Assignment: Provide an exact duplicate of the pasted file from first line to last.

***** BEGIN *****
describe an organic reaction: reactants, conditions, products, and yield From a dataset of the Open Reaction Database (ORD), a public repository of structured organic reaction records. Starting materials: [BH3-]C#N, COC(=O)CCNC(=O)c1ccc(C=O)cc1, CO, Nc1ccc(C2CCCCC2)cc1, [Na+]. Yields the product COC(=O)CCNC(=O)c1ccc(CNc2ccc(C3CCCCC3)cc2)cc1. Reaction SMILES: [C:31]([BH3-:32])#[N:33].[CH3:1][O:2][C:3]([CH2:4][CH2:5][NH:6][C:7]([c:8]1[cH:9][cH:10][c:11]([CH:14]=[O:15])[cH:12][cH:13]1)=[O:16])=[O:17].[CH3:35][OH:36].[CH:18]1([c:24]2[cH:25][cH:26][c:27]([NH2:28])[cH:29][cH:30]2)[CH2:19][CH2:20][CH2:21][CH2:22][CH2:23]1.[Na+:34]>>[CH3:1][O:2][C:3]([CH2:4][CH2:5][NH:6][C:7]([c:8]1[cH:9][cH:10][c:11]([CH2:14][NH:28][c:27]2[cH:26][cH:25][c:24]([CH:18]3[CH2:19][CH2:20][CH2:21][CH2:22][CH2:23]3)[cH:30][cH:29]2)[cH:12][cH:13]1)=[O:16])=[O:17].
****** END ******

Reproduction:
describe an organic reaction: reactants, conditions, products, and yield From a dataset of the Open Reaction Database (ORD), a public repository of structured organic reaction records. Starting materials: [BH3-]C#N, COC(=O)CCNC(=O)c1ccc(C=O)cc1, CO, Nc1ccc(C2CCCCC2)cc1, [Na+]. Yields the product COC(=O)CCNC(=O)c1ccc(CNc2ccc(C3CCCCC3)cc2)cc1. Reaction SMILES: [C:31]([BH3-:32])#[N:33].[CH3:1][O:2][C:3]([CH2:4][CH2:5][NH:6][C:7]([c:8]1[cH:9][cH:10][c:11]([CH:14]=[O:15])[cH:12][cH:13]1)=[O:16])=[O:17].[CH3:35][OH:36].[CH:18]1([c:24]2[cH:25][cH:26][c:27]([NH2:28])[cH:29][cH:30]2)[CH2:19][CH2:20][CH2:21][CH2:22][CH2:23]1.[Na+:34]>>[CH3:1][O:2][C:3]([CH2:4][CH2:5][NH:6][C:7]([c:8]1[cH:9][cH:10][c:11]([CH2:14][NH:28][c:27]2[cH:26][cH:25][c:24]([CH:18]3[CH2:19][CH2:20][CH2:21][CH2:22][CH2:23]3)[cH:30][cH:29]2)[cH:12][cH:13]1)=[O:16])=[O:17].